USR string The address of the bit pattern for the user-defined graphic corresponding to x.
Error A if x is not a single letter between a and u, or a user-defined graphic
VAL string Evaluates x (without its bounding quotes) as a numerical expression.
Error C if x contains a syntax error, or gives a string value. Other errors possible, depending on the expression
VAL\$ string Evaluates x (without its bounding quotes) as a string expression.
Error C if x contains a syntax error or gives a numeric value. Other errors possible, as for VAL
- number Negation

The following are binary operations:

 + Addition (on numbers), or concatenation (on strings) - Subtraction * Multiplication / Division Raising to a power. Error B if the left operand is negative = Equals > Greater than Both operands must be of the same type. The result is a number 1, if the comparison holds and 0 if it does not < Less than <= Less than or equal to >= Greater than or equal to <> Not equal to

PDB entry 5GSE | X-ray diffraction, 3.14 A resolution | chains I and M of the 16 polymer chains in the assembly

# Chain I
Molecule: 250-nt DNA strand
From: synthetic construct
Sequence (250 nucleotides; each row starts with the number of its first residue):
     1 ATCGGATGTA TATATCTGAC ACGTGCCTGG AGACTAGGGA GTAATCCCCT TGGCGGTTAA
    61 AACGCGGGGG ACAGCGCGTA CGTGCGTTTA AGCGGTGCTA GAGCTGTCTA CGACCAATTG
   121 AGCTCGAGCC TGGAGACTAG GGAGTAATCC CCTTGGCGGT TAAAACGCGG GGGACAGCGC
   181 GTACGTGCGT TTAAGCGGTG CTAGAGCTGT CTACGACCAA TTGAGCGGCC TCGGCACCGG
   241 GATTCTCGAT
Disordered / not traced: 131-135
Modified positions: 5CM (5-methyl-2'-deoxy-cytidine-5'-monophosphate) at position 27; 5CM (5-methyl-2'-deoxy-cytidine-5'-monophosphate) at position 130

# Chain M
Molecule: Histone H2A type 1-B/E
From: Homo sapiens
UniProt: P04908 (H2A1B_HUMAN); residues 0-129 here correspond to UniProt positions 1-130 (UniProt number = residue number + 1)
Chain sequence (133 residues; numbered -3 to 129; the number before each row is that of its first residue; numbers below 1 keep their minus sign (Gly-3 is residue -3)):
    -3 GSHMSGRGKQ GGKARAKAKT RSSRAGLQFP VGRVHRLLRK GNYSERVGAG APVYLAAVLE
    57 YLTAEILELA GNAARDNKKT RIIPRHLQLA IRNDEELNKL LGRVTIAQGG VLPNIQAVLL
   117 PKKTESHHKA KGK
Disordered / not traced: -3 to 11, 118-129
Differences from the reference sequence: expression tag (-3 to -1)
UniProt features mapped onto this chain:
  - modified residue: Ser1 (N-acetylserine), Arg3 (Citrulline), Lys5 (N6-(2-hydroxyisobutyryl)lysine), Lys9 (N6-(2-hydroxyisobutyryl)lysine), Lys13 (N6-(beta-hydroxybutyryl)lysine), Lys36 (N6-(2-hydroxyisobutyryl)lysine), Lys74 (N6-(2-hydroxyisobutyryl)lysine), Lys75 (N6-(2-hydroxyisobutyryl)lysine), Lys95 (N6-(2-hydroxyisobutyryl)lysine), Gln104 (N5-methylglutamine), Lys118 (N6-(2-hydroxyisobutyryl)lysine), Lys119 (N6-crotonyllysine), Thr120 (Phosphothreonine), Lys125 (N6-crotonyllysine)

Functions and operations have the following priorities:

 Operation Priority Subscripting and slicing 12 All functions except NOT and unary minus 11 10 Unary minus (i.e. minus just used to negate something) 0 *, / 8 +, - (minus used to subtract one number from another) 6 =, >, <, <=, >=, <> 5 NOT 4 AND 3 OR 2

#### Statements

In this list,

 a represents a single letter v represents a variable x, y, z represent numerical expressions m, n represent numerical expressions that are rounded to the nearest integer e represents an expression f represents a string valued expression s represents a sequence of statements separated by colons c represents a sequence of colour items, each terminated by commas, or semi-colons; a colour item has the form of a PAPER, INK, FLASH, BRIGHT, INVERSE or OVER statement.

Note that arbitrary expressions are allowed everywhere (except for the line number at the beginning of a statement).